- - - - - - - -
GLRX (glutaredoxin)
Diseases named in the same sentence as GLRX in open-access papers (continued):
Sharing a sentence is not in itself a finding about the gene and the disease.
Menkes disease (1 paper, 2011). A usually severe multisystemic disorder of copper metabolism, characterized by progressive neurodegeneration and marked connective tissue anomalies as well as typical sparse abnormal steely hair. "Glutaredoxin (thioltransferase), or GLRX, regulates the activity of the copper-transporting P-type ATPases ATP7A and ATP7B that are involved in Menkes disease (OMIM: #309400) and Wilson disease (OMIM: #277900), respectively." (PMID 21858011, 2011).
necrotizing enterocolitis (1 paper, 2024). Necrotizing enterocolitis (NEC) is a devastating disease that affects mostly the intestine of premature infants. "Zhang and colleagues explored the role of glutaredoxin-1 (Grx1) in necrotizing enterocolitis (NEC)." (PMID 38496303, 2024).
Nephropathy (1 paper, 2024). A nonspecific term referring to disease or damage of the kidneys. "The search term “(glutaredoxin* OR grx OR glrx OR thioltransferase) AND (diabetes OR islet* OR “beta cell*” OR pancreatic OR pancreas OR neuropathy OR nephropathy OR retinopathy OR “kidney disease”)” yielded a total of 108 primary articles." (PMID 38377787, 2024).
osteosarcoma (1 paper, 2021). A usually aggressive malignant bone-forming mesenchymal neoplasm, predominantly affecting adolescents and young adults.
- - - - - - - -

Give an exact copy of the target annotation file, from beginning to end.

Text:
GLRX (glutaredoxin)
Diseases named in the same sentence as GLRX in open-access papers (continued):
Sharing a sentence is not in itself a finding about the gene and the disease.
Menkes disease (1 paper, 2011). A usually severe multisystemic disorder of copper metabolism, characterized by progressive neurodegeneration and marked connective tissue anomalies as well as typical sparse abnormal steely hair. "Glutaredoxin (thioltransferase), or GLRX, regulates the activity of the copper-transporting P-type ATPases ATP7A and ATP7B that are involved in Menkes disease (OMIM: #309400) and Wilson disease (OMIM: #277900), respectively." (PMID 21858011, 2011).
necrotizing enterocolitis (1 paper, 2024). Necrotizing enterocolitis (NEC) is a devastating disease that affects mostly the intestine of premature infants. "Zhang and colleagues explored the role of glutaredoxin-1 (Grx1) in necrotizing enterocolitis (NEC)." (PMID 38496303, 2024).
Nephropathy (1 paper, 2024). A nonspecific term referring to disease or damage of the kidneys. "The search term “(glutaredoxin* OR grx OR glrx OR thioltransferase) AND (diabetes OR islet* OR “beta cell*” OR pancreatic OR pancreas OR neuropathy OR nephropathy OR retinopathy OR “kidney disease”)” yielded a total of 108 primary articles." (PMID 38377787, 2024).
osteosarcoma (1 paper, 2021). A usually aggressive malignant bone-forming mesenchymal neoplasm, predominantly affecting adolescents and young adults.